Chapter 9

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Dec 14, 2013 (3 years and 5 months ago)

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A+ Guide to Software

Managing, Maintaining and Troubleshooting

THIRD EDITION

Chapter 9

Managing

Memory

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A+ Guide to Software: Managing, Maintaining and Troubleshooting, Third Edition

You Will Learn…


About the evolution of OS memory
management


How Windows 9x manages memory
addresses and virtual memory


How Windows NT/2000/XP manages
memory


How to troubleshoot OS problems with
memory

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A+ Guide to Software: Managing, Maintaining and Troubleshooting, Third Edition

OS Memory Management
Evolution


Decisions made by IBM and Microsoft in the
early 1980s still affect Windows 9x memory use


Early CPUs had only 20 address lines


Largest memory address the CPU could handle was
11111111111111111111 (1,048,575, 1,024K, 1 MB)


DOS and applications used first 640K


BIOS and device drivers used 640K to 1024K

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A+ Guide to Software: Managing, Maintaining and Troubleshooting, Third Edition

DOS and Windows 9x Memory

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A+ Guide to Software: Managing, Maintaining and Troubleshooting, Third Edition

Further Evolution


Later CPUs and motherboards used 24
address lines and more


Memory above 1024K became available,
called
extended memory


Memory addresses expressed using
hexadecimal notation


Upper memory address numbers begin with
A through F

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A+ Guide to Software: Managing, Maintaining and Troubleshooting, Third Edition

First Megabyte of Memory in
Windows 9x

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A+ Guide to Software: Managing, Maintaining and Troubleshooting, Third Edition

How Memory Addresses are Used


Memory addresses are assigned to
memory and used for communication


Device drivers


The OS


Application software


All components identify data to be
shared by referring to its memory
address

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A+ Guide to Software: Managing, Maintaining and Troubleshooting, Third Edition

Data Identified by Its Memory
Address

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A+ Guide to Software: Managing, Maintaining and Troubleshooting, Third Edition

Windows 9x Memory
Management


Supports 32
-
bit, protected mode
applications


Still permits 16
-
bit, real mode device
drivers and applications


Uses a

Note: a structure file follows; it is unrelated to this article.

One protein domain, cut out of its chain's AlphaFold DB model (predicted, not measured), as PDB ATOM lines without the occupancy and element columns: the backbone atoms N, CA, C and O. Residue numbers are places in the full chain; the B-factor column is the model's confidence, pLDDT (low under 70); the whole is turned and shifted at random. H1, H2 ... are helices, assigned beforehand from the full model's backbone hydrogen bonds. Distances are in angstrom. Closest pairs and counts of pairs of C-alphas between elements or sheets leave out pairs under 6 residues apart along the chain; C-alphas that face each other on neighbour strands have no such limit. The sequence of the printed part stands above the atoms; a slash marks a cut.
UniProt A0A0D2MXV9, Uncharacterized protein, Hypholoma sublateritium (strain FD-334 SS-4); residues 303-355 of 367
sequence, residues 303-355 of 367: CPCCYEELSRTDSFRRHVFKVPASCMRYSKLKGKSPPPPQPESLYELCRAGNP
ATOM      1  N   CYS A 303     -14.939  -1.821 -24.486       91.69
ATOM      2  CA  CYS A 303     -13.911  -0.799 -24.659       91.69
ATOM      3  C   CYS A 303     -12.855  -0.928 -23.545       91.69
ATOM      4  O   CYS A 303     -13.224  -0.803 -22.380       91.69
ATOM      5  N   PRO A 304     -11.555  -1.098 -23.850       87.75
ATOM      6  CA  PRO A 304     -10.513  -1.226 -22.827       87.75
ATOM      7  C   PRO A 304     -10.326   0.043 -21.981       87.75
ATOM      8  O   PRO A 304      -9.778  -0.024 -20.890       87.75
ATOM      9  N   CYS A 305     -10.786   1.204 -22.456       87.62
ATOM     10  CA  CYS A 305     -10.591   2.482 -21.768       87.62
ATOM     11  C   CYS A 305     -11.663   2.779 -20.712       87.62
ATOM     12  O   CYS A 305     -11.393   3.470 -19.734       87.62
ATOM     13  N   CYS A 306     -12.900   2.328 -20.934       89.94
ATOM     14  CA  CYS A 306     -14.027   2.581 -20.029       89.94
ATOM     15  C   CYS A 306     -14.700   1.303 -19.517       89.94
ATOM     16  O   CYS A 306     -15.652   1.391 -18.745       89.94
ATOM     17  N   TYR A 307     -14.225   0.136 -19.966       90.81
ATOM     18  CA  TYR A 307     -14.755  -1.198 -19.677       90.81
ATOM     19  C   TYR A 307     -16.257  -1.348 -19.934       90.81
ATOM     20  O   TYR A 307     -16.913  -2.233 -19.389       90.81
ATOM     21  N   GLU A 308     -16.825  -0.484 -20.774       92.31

virtual DOS machine (VDM)


OS totally controls memory access


Enables the use of
virtual memory
, where
memory is stored in
swap file

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A+ Guide to Software: Managing, Maintaining and Troubleshooting, Third Edition

Real Mode and Protected Mode
Memory Access

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A+ Guide to Software: Managing, Maintaining and Troubleshooting, Third Edition

Evolution of Memory
Management

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A+ Guide to Software: Managing, Maintaining and Troubleshooting, Third Edition

How Windows 9x and DOS
Manage Memory Addressing


ROM BIOS on the motherboard


Some circuit boards


Device drivers


The OS


Applications

Memory mapping is the process of
assigning memory addresses as the PC is
booted to:

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A+ Guide to Software: Managing, Maintaining and Troubleshooting, Third Edition

How Windows 9x and DOS
Manage Memory Addressing

(continued)


Conventional

memory

or base
memory: the first 640K


Upper memory
: from 640K to 1024K


Extended memory
: above 1024K


High memory area (HMA)
: the first 64K
of extended memory

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A+ Guide to Software: Managing, Maintaining and Troubleshooting, Third Edition

Memory Address Map

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A+ Guide to Software: Managing, Maintaining and Troubleshooting, Third Edition

Conventional Memory


Designed to hold all memory addresses
accessible to the user


Operating system


Application software


Data


Turned out to be grossly inadequate


Couldn’t be rectified in subsequent DOS
versions, because upper memory had
been dedicated to hardware devices

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A+ Guide to Software: Managing, Maintaining and Troubleshooting, Third Edition

Upper Memory


Memory addresses from 640K to 1024K


Video RAM and ROM


Sixteen
-
bit BIOS programs for legacy
expansion boards


Often has unassigned addresses


Memory management involves using
unassigned upper memory addresses for
device drivers and TSR programs

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A+ Guide to Software: Managing, Maintaining and Troubleshooting, Third Edition

Expanded Memory and the

High Memory Area


Memory above 1 MB


Managed as a device


Need device driver (memory extender)


Need applications written to use it


High memory area is the first 64K


Exists because of a bug in Intel 286
processors


DOS 5 and above could store portions of
the OS in the HMA